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Livid (regarding a Mouse) 2007 Jul 01

Last time, on Mouse Update we were at 5. I don’t really get livid very often, but this morning we went to a new count. Leah herself stepped on a blanket in the living room that squeaked. Under the blanket was a mouse who had dragged a glue trap under there, freaking her and me out.

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I was pretty upset of this, but not extraordinarily so. It was another near the back wall of the house, which is really not news to speak of. They seem to all get trapped near the chimney, they are caught, and then killed. Done.

This morning I had an instinct to make a sweep of downstairs, seeking droppings. I found none in the living room, but I did make a discovery of some mice droppings under the kitchen sink. My blood boiled. It’s time for war. I called the property management company and left a message of the latest count and asked what they intend to do. For our part, we’re laying out more traps, and I made another sweep of the cabinets. I moved a box of saltines a level higher, and juggled some plastic containers downward. Otherwise our packages are intact even if they get into the cabinets. When we were in San Diego we lost a fair amount of foodstuffs to the mice: flour, cereals — things packaged in paper that mice could knaw through.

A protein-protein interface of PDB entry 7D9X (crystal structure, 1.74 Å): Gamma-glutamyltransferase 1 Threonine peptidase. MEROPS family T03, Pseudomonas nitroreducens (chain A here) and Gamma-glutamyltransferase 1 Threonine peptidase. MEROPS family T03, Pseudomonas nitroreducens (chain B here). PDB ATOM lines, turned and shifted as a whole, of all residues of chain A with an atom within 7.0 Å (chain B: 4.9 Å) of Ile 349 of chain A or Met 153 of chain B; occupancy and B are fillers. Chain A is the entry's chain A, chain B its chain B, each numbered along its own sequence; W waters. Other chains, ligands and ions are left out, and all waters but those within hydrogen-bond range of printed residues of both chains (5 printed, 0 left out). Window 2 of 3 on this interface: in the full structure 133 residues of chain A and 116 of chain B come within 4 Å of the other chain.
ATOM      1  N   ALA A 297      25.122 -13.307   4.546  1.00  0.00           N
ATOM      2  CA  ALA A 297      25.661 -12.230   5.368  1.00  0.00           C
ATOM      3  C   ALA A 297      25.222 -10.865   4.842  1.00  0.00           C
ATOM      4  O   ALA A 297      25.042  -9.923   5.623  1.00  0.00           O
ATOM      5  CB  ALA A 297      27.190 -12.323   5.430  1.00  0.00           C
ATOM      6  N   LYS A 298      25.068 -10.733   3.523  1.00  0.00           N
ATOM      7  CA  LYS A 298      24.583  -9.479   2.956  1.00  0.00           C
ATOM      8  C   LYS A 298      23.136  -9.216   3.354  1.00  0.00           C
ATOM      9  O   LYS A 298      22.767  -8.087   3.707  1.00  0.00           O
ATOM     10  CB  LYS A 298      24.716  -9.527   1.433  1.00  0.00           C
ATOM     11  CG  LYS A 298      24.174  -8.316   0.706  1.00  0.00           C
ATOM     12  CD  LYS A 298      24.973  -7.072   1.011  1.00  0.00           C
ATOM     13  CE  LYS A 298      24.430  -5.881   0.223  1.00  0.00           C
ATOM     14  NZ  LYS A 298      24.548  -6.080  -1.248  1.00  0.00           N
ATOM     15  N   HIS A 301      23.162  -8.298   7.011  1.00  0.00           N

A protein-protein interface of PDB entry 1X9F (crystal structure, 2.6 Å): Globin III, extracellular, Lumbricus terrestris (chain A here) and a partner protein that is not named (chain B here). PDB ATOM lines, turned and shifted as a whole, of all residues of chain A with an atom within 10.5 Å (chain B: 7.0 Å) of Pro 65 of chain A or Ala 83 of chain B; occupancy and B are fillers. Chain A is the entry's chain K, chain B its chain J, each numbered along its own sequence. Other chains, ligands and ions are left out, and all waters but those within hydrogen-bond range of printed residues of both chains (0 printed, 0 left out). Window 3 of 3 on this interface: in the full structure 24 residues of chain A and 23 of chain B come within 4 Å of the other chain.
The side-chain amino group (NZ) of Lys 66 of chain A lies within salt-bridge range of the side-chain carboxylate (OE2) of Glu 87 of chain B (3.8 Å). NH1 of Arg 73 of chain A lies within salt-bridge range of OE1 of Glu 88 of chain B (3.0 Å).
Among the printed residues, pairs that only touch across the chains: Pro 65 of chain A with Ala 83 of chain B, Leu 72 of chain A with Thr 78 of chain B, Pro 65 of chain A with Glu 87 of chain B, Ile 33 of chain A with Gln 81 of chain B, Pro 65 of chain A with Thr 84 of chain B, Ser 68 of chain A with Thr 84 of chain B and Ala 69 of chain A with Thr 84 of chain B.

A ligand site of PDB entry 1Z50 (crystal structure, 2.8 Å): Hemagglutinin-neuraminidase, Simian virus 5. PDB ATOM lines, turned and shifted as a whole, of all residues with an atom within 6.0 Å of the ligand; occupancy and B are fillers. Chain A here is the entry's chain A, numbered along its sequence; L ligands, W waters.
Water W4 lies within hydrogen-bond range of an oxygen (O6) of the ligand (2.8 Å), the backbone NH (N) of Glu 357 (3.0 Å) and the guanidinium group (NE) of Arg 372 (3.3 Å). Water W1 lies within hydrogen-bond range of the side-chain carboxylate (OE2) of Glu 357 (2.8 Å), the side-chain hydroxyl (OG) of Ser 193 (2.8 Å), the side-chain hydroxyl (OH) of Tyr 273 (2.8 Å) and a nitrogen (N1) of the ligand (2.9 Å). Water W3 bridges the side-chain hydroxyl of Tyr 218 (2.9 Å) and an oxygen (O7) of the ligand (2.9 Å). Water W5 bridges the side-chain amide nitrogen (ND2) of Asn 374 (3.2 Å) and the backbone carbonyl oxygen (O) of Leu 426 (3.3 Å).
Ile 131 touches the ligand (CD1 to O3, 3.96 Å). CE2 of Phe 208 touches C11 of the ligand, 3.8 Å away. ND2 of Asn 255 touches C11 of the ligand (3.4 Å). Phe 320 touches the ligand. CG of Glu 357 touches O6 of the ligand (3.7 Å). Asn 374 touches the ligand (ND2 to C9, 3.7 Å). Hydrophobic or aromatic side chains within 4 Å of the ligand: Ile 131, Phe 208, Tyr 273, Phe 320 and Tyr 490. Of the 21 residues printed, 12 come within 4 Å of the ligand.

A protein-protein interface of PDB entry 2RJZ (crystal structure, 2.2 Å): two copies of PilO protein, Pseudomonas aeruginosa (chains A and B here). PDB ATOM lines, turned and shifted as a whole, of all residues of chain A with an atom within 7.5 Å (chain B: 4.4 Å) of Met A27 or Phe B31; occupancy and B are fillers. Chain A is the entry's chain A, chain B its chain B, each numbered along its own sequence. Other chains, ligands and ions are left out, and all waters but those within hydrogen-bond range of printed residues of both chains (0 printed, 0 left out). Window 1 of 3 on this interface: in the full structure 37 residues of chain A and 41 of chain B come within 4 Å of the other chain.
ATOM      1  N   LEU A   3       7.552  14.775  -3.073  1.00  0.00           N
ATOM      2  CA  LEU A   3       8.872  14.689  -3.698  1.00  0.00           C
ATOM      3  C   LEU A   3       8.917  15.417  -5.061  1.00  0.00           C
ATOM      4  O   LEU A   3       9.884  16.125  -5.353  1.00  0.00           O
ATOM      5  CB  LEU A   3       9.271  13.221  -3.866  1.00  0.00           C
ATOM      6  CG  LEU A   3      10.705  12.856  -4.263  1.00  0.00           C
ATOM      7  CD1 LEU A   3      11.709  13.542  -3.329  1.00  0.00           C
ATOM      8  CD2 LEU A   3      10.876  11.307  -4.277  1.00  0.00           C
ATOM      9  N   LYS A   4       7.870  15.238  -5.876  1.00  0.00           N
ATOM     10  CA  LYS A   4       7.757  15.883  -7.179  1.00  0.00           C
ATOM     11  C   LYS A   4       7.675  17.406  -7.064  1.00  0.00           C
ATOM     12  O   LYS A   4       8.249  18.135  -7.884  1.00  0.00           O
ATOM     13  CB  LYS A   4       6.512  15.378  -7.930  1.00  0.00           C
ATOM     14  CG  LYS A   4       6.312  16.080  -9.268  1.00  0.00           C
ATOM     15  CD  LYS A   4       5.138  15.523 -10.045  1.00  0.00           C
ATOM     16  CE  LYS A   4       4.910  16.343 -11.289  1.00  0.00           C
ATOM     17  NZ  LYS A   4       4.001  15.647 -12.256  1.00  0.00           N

I fear though, that it’s not so much the food that attracts them as the climate. We have air conditioning, and summer is commencing, and I think the critters are attracted to the cool.

We will not be beaten by these critters. Mice are fascinating and wonderful creatures, supposedly the third most successful mammal on the planet. Anymore, though, not in my house. I’m tired of this game. It’s not where I want my mental attention.

Joe Crawford blogged this at 12:14pm in 2007 in July. The 1st was a Sunday. You are reading this 11 years later. Make a public comment. There are 5 comments Tweet. Direct message. Send email. It has hashtags→ .

Comments: 5

Um… glue traps = bad. Snap traps end the torture in a second. Glue traps prolong the agony for hours, a mouse fighting for its life until it start hemorrhaging and spitting blood. There are also humane traps that capture them and allow you to release them into the property manager’s house without harming the mouse itself.

To help reduce the number you see, I recommend filling even the smallest holes, cracks, and crevices with steel wool. They can’t chew through it so easy. Be sure to fill everything, including spaces behind the appliances where there are tubes going into the walls.

Signed,
A former mouse murderer

Hey Jukebox —

Lord knows we tried the catch and release traps in San Diego and the mice laughed at us. They’d get activated and no mice inside.

The snap traps kill instantly but we found that the mice could take the bait and run with it.

Regrettably, the glue traps have been the most successful. What we do when we catch one is to kill the mice once they are caught. Yes, they suffer, but the prospect of these mice alive, and having the run of the house, with their specific hygienic impact, is unacceptable.

If the little pricks would leave my house alone, I would not be a mouse murderer. For the time being, I gotta do what I gotta do.

Good luck, Joe! I hate to admit it, but I love your graphic :-D.

BTW, mice (and rats) can chew through a lot more than just paper packagings. When we had our garage-rat problem a couple years ago, the determined little buggers gnawed open a sizable corner of a heavy plastic dog-food canister (presumably to get at the dog food inside). 🙁

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